Sunday, October 22, 2017

Difficult behaviour NOT a difficult person.

We had many incidents. All about working with people on the edge. 
I share some with you to paint a little picture of real life living in this large community. 
The Sledgehammer weighed 10 kilos and 
we were planning to use it on the door of a young person’s room 
in our 150 bed YMCA Hostel. 
John had barricaded his room and it had all gone quiet for some time.
We were worried because of his threatened suicide.

“John we are worried about you – just make a noise – turn on the radio – anything to tell us you are ok.” 
We left it for a short while. John doesn’t communicate. 
He can speak but life has damaged him in such a way that he does not relate.
It has taken six months of saying “Hello John” and raising my thumbs
with a smile to get him to produce a slight waving of his thumb. 
At nineteen he walks slowly around as if in desperate fear. 
Time was up – “John we have to break down the door so do not be afraid of the noise,” said Dave, our youngest professional, who works closely and affirmingly with him. 
The door was then smashed out of its frame – a painful noise permeating all eleven floors of the YMCA. 
It had to be  knocked downwards, being held by a bed at the bottom. 
Eventually I lifted the splintered door out of the horrible gap with a range of fearful expectations in my heart.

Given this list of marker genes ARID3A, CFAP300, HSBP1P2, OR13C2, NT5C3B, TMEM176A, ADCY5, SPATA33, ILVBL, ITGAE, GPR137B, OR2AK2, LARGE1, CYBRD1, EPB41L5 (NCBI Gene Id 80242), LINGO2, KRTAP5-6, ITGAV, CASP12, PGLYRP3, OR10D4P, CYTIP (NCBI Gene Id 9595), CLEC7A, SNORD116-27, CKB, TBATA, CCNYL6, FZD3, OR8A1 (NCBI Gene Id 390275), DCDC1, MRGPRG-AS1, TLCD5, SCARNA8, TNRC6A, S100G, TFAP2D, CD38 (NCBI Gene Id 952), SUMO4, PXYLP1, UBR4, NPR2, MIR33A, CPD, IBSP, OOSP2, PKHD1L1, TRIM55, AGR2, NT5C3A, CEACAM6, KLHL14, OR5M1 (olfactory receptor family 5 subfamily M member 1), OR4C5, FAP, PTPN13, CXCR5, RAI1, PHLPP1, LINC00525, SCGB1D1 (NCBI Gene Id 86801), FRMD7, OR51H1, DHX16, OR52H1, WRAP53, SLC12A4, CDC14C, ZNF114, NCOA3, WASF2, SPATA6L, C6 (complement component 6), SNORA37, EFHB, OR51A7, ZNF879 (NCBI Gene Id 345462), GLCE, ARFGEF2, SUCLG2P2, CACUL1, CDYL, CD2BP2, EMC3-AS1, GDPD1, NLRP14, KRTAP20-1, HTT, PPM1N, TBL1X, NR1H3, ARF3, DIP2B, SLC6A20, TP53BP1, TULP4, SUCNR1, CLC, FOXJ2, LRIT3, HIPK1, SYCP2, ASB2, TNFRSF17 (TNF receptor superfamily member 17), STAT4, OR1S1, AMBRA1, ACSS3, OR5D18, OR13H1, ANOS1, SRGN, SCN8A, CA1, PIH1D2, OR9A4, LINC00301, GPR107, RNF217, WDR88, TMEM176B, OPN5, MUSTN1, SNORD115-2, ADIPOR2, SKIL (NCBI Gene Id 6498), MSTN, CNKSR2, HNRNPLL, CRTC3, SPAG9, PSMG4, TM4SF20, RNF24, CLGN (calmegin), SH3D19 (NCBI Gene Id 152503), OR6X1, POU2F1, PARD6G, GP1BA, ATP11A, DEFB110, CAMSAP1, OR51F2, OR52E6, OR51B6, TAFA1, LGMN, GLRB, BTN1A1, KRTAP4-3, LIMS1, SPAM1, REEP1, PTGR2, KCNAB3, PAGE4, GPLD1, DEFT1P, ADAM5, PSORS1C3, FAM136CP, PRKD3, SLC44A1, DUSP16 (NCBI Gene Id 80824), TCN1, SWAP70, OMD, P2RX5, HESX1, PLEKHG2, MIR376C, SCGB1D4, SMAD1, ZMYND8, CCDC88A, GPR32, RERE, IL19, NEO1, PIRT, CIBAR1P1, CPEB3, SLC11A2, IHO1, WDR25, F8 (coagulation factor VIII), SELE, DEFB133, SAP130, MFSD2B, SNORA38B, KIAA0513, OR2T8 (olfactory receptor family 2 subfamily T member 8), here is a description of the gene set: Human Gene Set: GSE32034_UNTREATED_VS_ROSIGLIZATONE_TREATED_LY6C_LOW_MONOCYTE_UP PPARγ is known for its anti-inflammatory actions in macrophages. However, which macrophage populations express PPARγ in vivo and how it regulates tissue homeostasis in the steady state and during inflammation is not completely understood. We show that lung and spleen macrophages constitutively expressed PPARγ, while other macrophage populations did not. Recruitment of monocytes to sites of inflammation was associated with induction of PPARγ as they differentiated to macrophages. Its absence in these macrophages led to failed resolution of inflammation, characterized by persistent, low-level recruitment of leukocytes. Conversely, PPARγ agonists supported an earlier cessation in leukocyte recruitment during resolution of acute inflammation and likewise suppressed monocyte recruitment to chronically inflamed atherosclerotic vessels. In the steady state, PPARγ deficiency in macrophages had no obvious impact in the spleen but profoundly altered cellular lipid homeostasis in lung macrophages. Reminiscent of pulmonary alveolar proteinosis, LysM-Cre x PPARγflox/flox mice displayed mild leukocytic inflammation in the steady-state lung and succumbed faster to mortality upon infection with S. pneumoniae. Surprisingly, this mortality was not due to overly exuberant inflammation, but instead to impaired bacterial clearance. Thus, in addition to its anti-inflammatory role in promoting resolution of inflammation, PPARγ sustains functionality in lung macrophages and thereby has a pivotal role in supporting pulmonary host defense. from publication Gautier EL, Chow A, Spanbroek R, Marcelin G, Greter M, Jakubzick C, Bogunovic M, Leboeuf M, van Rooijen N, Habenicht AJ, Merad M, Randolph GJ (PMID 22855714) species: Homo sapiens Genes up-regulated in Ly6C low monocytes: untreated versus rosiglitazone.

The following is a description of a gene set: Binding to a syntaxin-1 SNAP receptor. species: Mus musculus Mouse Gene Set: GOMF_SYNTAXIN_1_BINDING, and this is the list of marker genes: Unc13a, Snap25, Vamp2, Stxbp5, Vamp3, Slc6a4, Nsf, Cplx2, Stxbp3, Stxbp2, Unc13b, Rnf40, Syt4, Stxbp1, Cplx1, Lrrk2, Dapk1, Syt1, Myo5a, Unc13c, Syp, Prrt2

The room was in darkness – smashed up - trashed - every item.

John was standing in the farthest corner – crying – shaking with his sobs. 
“Don’t worry John, you are ok now,” said Dave 
“It’s you we are concerned about”. 
Dave sat on the floor. 
John sat on the end of his bed and the real work began, 
while I went for cups of tea and biscuits – John likes biscuits.

John is one of over 6,000 members and residents and an extreme example of someone in need. 
A number of others display behaviour, 
which is not submissive but aggressive and more painful to deal with. 
However difficult it is, I believe that: -

     There are no difficult people
     Only difficult behaviour

John is unfit in a different way than others of us – 
yet he needs ‘development’ not ‘control’. 
He is being worked with by Dave and others and a regular thumbs up smile from me.

     “Dave sat on the floor and John sat on the bed”

I was moved by this act of Dave my colleague,
and I delight in the picture stamped in my mind. 
Dave sat below John, 
a place lower in the rubble of a smashed room, 
taking the position of vulnerability. 
I weep as I conclude – joy and sadness.

     See from his head, his hands, his feet
     Sorrow and love flow mingled down.